Cheese tea a weird, brilliant combo

By Michele Rich Source:Global Times Published: 2017/9/19 15:03:39

Illustration: Luo Xuan/GT

A year ago, if someone had told me I would be queuing up for cheese tea, I would have told them they were crazy.

However, in what seems like an overnight transformation, Beijing's Sanlitun area has been overtaken by dozens of tea shops promoting the creamy drinks, and I have been completely reeled in. The 33 yuan ($5) that I usually save for a Starbucks pick-me-up on my way home from work has been reallocated to a large mango smoothie topped with a giant dollop of, well, cheese.

I don't exactly remember the moment when I decided to take that leap of faith, but when I did, it was with grape juice. My logic was that cheese goes well with wine and wine is made of grapes. To my surprise, the two-inch deep topping of cheese tasted almost exactly like a Panna cotta, an Italian cheese dessert that's usually topped with fruit. It was a dreamy drink, a five-star dessert in a to-go cup.

I'm obviously not the only one to make this discovery. The fad has hit Asian social media hard, enough to draw headlines and raised eyebrows from foodies all over the globe. Hey Tea, a Chinese franchise with local celebrity backing, seems to be leading the pack. It recently opened a new branch in Thailand, spreading the craze even further afield.

It's unclear exactly where the idea came from, but tea and cheese pairing has been slowly gaining steam in the food and beverage (F&B) world in the last couple of years. A 2015 article on, an online platform that publishes articles on the US F&B industry, suggests that tea and cheese was becoming popular in the US because more quality tea brands were available on the market. In China, I remember seeing cheese and tea on the menu at my favorite Boba milk tea chain in Beijing, Happy Lemon, nearly a decade ago. "Rock Salt Cheese Milk Tea" was the English translation of its name.

I always played it safe at Happy Lemon by ordering the classic pearl milk tea with ice. China has a huge tea culture, but it was Boba (bubble tea) that swept me off my feet, keeping me cooled and energized in the hot Beijing summer. The drink, which originally hails from Taiwan, could not only be found on just about every corner in Beijing but had also migrated to the US so that every time I went home, I was able to share a Boba tea with my sister.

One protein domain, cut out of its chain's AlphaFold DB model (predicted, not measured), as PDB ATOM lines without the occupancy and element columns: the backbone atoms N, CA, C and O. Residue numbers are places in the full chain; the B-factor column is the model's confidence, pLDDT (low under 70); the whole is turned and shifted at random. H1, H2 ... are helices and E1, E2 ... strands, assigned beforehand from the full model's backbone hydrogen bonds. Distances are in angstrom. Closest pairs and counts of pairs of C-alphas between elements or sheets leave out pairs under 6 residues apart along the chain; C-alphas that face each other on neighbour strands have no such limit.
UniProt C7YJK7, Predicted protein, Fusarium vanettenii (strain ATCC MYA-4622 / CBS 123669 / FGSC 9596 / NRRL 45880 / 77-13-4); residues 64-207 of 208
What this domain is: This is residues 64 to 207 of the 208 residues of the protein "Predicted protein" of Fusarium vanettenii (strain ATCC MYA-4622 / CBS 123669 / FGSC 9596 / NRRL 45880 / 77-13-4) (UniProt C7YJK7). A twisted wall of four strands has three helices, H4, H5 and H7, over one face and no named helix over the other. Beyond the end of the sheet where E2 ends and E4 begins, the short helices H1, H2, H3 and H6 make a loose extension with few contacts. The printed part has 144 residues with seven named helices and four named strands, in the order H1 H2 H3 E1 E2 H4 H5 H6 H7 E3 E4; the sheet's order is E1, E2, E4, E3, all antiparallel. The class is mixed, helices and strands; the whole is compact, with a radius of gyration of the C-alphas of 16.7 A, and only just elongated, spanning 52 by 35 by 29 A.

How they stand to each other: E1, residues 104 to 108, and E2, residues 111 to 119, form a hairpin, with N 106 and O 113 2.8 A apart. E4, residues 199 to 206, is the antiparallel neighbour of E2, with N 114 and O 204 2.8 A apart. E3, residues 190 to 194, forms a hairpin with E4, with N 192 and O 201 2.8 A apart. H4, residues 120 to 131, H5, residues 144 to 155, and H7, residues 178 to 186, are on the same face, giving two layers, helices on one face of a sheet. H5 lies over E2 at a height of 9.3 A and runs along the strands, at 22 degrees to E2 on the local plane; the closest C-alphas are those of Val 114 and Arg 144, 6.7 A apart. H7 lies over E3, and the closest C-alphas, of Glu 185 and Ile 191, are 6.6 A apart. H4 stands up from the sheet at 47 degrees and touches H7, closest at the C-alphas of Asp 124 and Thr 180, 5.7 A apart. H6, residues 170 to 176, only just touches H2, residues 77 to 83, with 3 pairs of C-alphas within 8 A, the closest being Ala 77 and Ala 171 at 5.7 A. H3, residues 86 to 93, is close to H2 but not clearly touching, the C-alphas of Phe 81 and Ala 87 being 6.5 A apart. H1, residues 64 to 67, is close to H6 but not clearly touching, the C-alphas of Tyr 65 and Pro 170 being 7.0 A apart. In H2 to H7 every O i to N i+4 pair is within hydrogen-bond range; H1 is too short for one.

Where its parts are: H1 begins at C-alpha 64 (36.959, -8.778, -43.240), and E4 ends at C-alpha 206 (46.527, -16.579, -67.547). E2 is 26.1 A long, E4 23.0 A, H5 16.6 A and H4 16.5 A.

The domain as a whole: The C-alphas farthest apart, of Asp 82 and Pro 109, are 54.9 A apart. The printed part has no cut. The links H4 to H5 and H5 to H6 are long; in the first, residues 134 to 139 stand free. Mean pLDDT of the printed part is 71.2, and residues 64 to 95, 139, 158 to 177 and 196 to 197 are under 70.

However, in the past few years, it has been the more traditional Chinese teas that are starting to become hip among China's trendsetters. Almost as soon as coffee shops and cafes took off among Chinese millennials, entrepreneurs and opportunists, taking their cue from ventures like Starbucks' Teavana in the West, launched brands focused on educating people on the culture of tea by adding eye-catching design and playful store concepts to make it more fun for the younger generation.

It's thus hardly surprising that out of this energetic environment comes the craze that has everyone's jaw dropping.

But tea and cheese, you say? Try not to judge before you try it.

This article was published on the Global Times Metropolitan section Two Cents page, a space for reader submissions, including opinion, humor and satire. The ideas expressed are those of the author alone, and do not represent the position of the Global Times.


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